There is boldness and defiance written into the DNA of Nate Parker’s The Birth of a Nation, beginning with the pointed abduction of the title from D.W. Griffith’s century-old epic that is equal parts groundbreaking and despicable. The new film is about Nat Turner (played by Parker), a Virginia slave who led an 1831 rebellion that was the bloodiest, most successful insurrection against the oppressing Southern gentry until the U.S. Civil War. Ultimately short-lived — it lasted approximately forty-eight hours — the rebellion left over fifty whites dead before it was over. A roughly equal number of enslaved blacks were arrested and executed for the rebellion, with hundreds more murdered in acts of vicious and largely indiscriminate retribution.

The Birth of a Nation is the definition of a passion project. Parker is the director, writer, producer, and star (Jean McGianni Celestin shares a story credit). He worked on the screenplay as early as 2009, and at one point told his agents that he’d accept no further acting work until he got Nat Turner’s story made. Through its early passages, in particular, Parker’s film radiates the commanding certainty implied by its genesis.

In many respects, the film adheres to the rules of a conventional biopic, portraying the life of Nat Turner from his boyhood to his ugly death. That’s at odds with the currently prevailing methodology of focusing in on a more narrow but highly telling passage of a figure’s biography. All the narrative novelty required comes from the fetid ecosystem of U.S. slavery, still woefully under-depicted in cinema given the sizable and lingering stain it has left on the nation’s being. Even the bracing memory of the scalding, powerful 12 Years a Slave, directed by Steve McQueen, hasn’t offered immunizing strength against seeing the cruelty of slavery on screen. Parker may not reach the feverish, agonizing verisimilitude achieved by McQueen, but he does capture the appalling casualness of the crime against humanity. In his rendering of the various overlapping communities, Parker shows how the inertia of familiarity — set by power structures determined to preserve the monstrous injustice — was its own form of repression.There is faux safety and tiny, haunting tremors of happiness within the slave community, existing in quantities just large enough to engender a fear that it too can be stripped away if the basic decency of freedom and dignity is sought.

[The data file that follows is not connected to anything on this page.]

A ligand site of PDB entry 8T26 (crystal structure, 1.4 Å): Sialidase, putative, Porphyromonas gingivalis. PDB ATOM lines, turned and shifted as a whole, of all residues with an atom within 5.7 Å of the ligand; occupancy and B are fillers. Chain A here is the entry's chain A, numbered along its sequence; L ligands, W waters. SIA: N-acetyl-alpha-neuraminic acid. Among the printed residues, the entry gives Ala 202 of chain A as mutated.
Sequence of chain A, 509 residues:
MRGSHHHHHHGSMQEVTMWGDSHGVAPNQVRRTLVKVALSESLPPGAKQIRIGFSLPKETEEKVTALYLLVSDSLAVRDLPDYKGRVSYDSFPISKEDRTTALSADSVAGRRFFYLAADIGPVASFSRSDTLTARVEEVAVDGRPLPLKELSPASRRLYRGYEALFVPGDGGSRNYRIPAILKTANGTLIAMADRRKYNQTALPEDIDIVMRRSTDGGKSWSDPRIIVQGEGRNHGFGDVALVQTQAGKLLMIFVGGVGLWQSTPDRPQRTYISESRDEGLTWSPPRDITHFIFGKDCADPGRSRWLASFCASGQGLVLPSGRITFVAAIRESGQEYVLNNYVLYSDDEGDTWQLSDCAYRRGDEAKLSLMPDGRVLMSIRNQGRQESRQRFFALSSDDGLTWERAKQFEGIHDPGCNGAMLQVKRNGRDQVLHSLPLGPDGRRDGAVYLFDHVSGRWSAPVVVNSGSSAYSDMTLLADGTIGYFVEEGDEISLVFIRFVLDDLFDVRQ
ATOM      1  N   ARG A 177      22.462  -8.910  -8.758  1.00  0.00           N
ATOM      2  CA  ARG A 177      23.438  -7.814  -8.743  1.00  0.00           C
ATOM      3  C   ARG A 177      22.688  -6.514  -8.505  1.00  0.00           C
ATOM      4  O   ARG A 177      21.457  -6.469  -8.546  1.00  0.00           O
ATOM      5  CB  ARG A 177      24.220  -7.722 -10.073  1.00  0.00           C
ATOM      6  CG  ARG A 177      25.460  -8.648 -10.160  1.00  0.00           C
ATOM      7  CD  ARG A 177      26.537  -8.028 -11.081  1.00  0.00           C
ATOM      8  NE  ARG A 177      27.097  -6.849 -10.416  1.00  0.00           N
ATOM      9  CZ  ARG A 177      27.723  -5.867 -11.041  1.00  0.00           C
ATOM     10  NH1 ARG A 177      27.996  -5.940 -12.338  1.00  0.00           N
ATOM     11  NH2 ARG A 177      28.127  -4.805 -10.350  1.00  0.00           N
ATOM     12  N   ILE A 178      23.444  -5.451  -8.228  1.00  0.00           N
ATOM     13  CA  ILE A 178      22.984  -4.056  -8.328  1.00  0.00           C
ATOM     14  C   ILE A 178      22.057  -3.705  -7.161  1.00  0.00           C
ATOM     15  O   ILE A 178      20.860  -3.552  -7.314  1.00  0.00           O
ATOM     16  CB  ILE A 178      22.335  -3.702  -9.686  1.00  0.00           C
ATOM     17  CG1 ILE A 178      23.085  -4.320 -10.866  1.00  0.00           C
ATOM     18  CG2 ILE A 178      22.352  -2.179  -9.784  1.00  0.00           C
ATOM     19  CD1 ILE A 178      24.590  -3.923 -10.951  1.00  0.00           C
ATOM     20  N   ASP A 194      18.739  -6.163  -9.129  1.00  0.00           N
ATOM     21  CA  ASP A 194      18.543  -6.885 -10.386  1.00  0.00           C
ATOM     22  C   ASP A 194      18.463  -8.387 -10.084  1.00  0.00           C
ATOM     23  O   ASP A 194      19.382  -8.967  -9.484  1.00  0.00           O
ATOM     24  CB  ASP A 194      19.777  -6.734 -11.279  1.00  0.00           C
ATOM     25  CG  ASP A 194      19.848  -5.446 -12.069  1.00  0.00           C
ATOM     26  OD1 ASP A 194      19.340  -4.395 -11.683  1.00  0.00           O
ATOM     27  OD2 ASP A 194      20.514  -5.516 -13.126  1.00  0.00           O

In his script and direction, Parker works this bitter notion, but it is his acting that makes the thesis charged. He signals the growing turmoil within Nat Turner as his uncommon gift for preaching God’s word takes him beyond the borders of the property where he is forcibly held, rented out by his enslaver (Armie Hammer, very good in depicting weakness masquerading as strength) to other local plantations, where Turner is put before fellow slaves to use religion as a taming cudgel. Given a chance to see the brutality with freshened eyes, Turner grows to realize that standing still in this existence is no existence at all, a conclusion only fortified when his wife, Cherry (the riveting Aja Naomi King), is violently assaulted by a band of slave hunters (the leader of which is played by Jackie Earle Haley, now celebrating ten years as the go-to for repugnant characters).

When Nat Turner finds his inner fortitude for fearless challenge, the movie loses some of its own. The final lap to the slave rebellion feels rushed, unfocused. The film doesn’t build and crescendo so much as it accidentally stumbles through a set entrance well ahead of its cue and tries to make up for the error with stammering bluster. It also falters by employing narrative tropes, such as the circling back of a chief villain, that are part of the lesson plan in Screenwriting 101 before they are witheringly untaught in Screenwriting 102. Parker, it seems, missed some sessions of the latter class.

Surely Parker can’t be faulted too much for succumbing to an instinct to turn The Birth of a Nation into a sort of Braveheart of American slavery. There’s certainly more morality to that approach than Quentin Tarantino’s leering pivot into base revenge fantasy in Django Unchained. Still, Parker’s path has its own hindering divots. The Birth of a Nation might begin as a sharp, heartfelt movie about a man, but it ends as a straining attempt at iconography. Given the relative lack of historical attention paid to the courageous insurgency of Nat Turner, it’s a noble creative choice, but it’s also, sadly, not a compelling one.

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